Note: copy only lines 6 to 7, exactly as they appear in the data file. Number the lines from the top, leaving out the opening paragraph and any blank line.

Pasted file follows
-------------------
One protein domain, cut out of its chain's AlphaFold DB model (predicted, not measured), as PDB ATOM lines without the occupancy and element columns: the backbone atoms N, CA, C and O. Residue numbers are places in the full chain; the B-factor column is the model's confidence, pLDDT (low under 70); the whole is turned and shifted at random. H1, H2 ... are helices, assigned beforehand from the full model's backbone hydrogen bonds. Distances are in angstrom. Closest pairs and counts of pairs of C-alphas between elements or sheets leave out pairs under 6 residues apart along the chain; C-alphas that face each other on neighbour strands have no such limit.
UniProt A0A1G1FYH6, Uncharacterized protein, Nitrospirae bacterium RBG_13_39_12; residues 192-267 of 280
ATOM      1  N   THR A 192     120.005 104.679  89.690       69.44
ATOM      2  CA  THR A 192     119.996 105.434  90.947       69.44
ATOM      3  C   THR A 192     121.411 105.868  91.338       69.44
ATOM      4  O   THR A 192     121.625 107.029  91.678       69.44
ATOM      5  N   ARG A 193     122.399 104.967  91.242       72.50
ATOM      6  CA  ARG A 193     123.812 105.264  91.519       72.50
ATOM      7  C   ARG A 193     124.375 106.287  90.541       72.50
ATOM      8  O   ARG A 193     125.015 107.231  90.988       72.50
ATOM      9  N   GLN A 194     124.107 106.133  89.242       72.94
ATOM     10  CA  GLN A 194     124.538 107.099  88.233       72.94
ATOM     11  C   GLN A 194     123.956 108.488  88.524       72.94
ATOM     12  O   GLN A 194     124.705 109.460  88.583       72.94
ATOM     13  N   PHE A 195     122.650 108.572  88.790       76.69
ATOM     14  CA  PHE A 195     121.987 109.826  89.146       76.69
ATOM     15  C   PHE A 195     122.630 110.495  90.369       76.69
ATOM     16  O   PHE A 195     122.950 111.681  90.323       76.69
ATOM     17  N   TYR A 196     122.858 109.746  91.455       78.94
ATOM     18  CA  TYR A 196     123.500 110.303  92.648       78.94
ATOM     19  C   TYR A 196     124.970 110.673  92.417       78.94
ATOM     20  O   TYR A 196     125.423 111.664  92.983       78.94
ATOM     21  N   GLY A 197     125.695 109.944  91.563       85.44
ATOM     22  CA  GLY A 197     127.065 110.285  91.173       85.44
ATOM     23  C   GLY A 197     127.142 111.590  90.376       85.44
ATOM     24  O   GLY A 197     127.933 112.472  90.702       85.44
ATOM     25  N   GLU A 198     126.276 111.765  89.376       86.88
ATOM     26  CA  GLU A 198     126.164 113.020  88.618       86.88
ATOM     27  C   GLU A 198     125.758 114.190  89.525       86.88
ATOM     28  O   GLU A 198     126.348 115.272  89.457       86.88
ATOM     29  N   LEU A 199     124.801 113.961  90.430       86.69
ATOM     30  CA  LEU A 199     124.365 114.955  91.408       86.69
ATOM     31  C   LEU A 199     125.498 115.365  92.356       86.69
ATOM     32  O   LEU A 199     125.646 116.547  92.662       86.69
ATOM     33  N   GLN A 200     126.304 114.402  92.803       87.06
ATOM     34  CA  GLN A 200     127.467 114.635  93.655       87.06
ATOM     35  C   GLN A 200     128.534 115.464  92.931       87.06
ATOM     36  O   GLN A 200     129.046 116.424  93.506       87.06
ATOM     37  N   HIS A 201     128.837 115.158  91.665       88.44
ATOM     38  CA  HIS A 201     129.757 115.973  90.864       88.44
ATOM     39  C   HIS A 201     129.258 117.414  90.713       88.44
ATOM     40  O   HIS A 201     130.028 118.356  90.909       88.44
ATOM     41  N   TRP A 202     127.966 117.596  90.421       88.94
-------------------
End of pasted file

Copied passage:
ATOM      5  N   ARG A 193     122.399 104.967  91.242       72.50
ATOM      6  CA  ARG A 193     123.812 105.264  91.519       72.50